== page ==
No work of art is made in a vaccum, and every artist starts out as an admirer of other artists. This is especially true of writers, who often turn to great works of the past in order to speak about their particular moment. These 6 writers took past ideas in such original directions that you may not know just where they received that special spark of inspiration—but now you will.
Zadie Smith’s 2005 novel about squabbling academic families on both sides of the pond shares several significant details and themes with E.M. Forster’s 1910 work, from Smith’s use of letters as a storytelling device to the larger focus on two very different intellectual families who can’t shake the ties that bind them.
This inspiration is fairly obvious—the titles are nearly identical! But Wolitzer goes beyond mere homage to Sylvia Plath’s autobiographical novel in this intense tale of grief and healing. Wolitzer, who read The Bell Jar as a teenager, was inspired to write a YA story in which teens at a therapeutic boarding school read Plath as a way of making sense of their inner turmoil.
His Dark Materials, Pullman’s popular (and controversial) fantasy series, takes its name directly from Milton’s equally epic poem about the fall of man from Eden. Both works tackle intense questions about the viability of innocence and the price of knowledge in a deeply flawed world (not to mention talking animals).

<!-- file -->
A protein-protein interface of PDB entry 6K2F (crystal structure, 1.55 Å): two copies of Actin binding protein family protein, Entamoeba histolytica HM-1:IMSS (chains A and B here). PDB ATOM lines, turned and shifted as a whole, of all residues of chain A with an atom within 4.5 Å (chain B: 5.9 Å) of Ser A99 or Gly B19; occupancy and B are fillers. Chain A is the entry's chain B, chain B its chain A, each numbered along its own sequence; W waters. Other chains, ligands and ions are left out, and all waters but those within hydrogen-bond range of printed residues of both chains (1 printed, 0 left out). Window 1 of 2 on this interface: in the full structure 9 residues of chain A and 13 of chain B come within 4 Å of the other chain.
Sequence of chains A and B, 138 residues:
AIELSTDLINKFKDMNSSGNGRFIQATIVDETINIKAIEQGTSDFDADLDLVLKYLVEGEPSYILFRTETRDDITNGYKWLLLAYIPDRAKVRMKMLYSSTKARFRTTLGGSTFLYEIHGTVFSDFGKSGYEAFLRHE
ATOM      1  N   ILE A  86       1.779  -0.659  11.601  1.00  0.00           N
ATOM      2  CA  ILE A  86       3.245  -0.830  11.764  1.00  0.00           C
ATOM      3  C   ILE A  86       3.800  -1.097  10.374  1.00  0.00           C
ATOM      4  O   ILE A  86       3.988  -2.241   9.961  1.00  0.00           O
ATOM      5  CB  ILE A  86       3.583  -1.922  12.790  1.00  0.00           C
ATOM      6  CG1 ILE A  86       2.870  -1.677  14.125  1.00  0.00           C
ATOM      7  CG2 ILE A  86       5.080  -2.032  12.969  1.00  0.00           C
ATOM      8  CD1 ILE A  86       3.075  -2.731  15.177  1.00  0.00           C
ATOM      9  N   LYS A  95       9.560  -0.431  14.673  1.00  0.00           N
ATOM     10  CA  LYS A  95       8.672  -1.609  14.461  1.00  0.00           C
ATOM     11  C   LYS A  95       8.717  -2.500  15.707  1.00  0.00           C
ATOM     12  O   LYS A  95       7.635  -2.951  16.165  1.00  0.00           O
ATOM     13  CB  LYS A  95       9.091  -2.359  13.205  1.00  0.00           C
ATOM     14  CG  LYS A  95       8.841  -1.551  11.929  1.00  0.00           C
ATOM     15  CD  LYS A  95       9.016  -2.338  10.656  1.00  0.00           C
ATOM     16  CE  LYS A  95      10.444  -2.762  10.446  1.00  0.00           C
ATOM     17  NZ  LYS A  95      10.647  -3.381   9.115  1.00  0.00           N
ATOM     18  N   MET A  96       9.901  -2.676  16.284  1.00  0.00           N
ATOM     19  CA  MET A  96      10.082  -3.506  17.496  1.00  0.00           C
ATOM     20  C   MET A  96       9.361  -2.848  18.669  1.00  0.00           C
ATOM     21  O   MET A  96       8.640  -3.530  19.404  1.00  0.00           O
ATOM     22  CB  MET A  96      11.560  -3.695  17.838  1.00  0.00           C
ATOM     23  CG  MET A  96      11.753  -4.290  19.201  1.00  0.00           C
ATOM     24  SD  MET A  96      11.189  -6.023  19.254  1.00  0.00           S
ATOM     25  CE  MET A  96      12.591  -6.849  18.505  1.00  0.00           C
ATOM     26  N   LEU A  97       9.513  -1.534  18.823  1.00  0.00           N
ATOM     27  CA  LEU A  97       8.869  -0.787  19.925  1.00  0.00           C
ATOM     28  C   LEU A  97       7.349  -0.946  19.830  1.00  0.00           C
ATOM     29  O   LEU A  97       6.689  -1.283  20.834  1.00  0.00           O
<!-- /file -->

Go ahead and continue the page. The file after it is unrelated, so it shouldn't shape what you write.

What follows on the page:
From the opening epigraph quoting Goethe’s landmark novel, Bulgakov repeatedly references Faust and its deal-with-devil plot (itself a take on older legends) in this darkly funny novel following the devil through his travels in ancient Jerusalem and then-contemporary Stalinist Russia. Turns out the devil has always been with us—we just weren’t paying attention.
Flaubert read Don Quixote as a child, and the novel would ultimately move him to take a stab at his own quixotic saga. Like Cervantes’s comic hero, Emma Bovary is a wealthy country resident enchanted by the sentimental romances she spends her time reading, to the point that she is willing to risk her borirng-yet-stable life for a romantic fantasy she thinks will make her happy.
What does a twentieth-century dystopian novel about test-tube babies and drug-fueled orgies have to do with a seventeenth-century play about a scorned wizard and shipwrecked royals? Well, quite a lot: the title of Huxley’s novel is taken directly from Shakespeare’s play, along with concerns about the destruction of essentially good men—John in Brave New World, Caliban in the Tempest—by a society that uses and abuses them.